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  1. #1

    Default Check Mite + on SBB and other musings

    Reading the directions here it says to staple two halves of a strip to the bottom of a Corregated piece and place it on the bottom board. I am wondering if the Beatles can go through this screen mesh on this Screen Bottom board and has anyone had any luck placing the Check Mite strip set up between the screen and the Bottom boards slip in solid board? Or does this take it too far out of the roaming territory of these little buggers?

    Or any other arrangements that people have had success with would be appreciated.

    My thought was to prepare the strips (stapled) onto this Plastic Corregated (fake cardboard) stuff and then affix (staple again) that whole thing to a thin Paint stirring stick/strip and slide that in so as to be easy to place it and then remove it in 45 days. I figure they will probably stick it down some, but at least I won't have to lift the entire hive body off to place and remove it. Any thoughts on that hair brained scheme?

    On another related subject....

    I am also storing some Supers with built comb in them over the winter that I just took off. In these, since I do make a lot of Comb Honey and do mostly crush and strain, I want to keep them free of the Check Mite but I am concerned of some beetle activity that might occur over the winter in the storage shed. Even though I had none last year doing this I see a few more Beetles this year so I am going to do something just to be sure, since the Bees are not there to protect it. So my thought here was to place a couple of Dr. Hood's Traps in there. Which I did today. I placed one in the bottom of each stack of supers. 4 supers deep on a drip board and on old Hive lid over that. Put them in the bottom #1 position. Am also thinking about doubling that. One in the top #10 position. Any thoughts on this. If we have mild winter, even though the shed is not heated, we might have some latent activity in there messing up some of my comb. And even though they cannot reproduce on these wood floors, they could mess up some of my comb and I would like to be sure to rid the supers of any activity before I replace them on the Hives next spring. There is some Comb and some comb starters in there. Any thoughts on this other Hair brained scheme?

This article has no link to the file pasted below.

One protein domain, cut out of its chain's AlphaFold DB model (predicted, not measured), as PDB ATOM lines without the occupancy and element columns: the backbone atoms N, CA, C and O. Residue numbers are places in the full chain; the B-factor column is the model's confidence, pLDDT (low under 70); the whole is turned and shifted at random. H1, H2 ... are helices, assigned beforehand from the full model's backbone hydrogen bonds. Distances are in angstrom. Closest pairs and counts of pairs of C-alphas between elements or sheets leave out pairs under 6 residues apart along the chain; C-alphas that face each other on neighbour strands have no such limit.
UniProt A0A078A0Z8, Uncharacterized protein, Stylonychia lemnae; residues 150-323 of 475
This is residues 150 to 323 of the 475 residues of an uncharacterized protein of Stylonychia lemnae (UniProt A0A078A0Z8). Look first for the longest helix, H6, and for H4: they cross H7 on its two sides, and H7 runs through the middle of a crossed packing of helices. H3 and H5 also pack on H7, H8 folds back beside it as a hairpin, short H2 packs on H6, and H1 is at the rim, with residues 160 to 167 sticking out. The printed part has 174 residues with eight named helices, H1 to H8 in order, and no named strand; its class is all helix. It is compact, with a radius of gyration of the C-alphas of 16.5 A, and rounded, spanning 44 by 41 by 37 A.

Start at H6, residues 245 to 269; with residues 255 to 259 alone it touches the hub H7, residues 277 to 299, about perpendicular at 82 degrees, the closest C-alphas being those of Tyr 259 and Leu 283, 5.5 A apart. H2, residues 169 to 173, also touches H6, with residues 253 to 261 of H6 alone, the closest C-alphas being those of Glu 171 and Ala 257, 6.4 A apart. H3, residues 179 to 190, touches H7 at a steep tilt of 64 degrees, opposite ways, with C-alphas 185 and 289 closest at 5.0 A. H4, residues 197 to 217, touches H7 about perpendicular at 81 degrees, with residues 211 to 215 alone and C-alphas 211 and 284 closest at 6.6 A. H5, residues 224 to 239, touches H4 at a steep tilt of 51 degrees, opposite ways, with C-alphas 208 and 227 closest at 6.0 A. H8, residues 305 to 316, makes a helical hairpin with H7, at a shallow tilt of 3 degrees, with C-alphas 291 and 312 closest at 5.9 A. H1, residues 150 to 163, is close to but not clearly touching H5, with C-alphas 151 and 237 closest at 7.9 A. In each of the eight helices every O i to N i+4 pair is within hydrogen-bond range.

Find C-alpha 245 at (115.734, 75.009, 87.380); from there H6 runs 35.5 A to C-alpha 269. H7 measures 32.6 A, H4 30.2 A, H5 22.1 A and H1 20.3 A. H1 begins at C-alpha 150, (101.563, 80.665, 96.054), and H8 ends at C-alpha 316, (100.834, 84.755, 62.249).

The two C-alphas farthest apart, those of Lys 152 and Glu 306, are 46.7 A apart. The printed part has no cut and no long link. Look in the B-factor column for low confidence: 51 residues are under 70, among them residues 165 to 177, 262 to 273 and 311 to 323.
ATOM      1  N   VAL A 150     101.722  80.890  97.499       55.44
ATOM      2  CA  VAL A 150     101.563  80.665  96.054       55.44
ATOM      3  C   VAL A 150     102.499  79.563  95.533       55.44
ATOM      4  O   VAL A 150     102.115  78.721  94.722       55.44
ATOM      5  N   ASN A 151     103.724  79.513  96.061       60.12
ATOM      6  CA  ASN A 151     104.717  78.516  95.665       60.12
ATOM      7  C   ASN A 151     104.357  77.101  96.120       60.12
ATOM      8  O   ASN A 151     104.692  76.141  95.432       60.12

Last edited by cphilip; 10-27-2007 at 02:19 PM.

  2. #2
    Join Date
    Jun 2004
    Location
    Jackson, MO
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    If your bait comb supers have pollen, the beetles will find them. If no pollen, which IMHO you should not have, then beetles will not be a problem. Hood traps will work as I've done this same thing. Cider vinegar and/or red wine vinegar works good for an attranctant.

    Grant
    Jackson, MO
    Beekeeping With Twenty-five Hives: https://www.createspace.com/4152725

  3. #3
    Join Date
    Jun 2004
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    Jackson, MO
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    And beetles have and can move through a 1/8th" wire screen. But I think if you simply placed the cardboard over a SBB, I doubt it would have the affect you are looking for. The beetles are drawn to the dark regions. The cardboard would work better on a solid bottom board.

    Grant
    Jackson, MO
    Beekeeping With Twenty-five Hives: https://www.createspace.com/4152725

  4. #4

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    Nope. No Pollen. Just some comb and some honey. And I was planning on putting the bottom boards slide in bottom on. But I normally leave the SBB in place in the winter and just slide in the plastic tray to block up board.

    However... after sleeping on it... I am inclined to not treat at all, as far as the Check Mite that is. For one thing, after some thought on it, I realize the primary area I was seeing a good deal of Beetles in was the top super when I took them off. You see in order to remove them for the winter, I sat them to the side of the hive, on a Triangle escape placed on a solid bottom board for the rest of the day and when I peeked in there later in the day, I saw them all over the top Frames with the few bee's in there attacking them. Last year I saw maybe 4-5 doing this. This time I saw perhaps 20-25 Beetles up there. The few bees left in there were attacking them. I let them continue and went back at dark and picked up the Supers. They were all gone (or at least not obvious) by then. Both Bees and Beetles.

    Normally (at least the last two years) what I do is use Bee Quick for my Summer robbing and (if I get that early spell of cool nights) I take a bottom board and cover over there and set the Supers on that next to the hive and let them abscound that way back to the hive. Works well.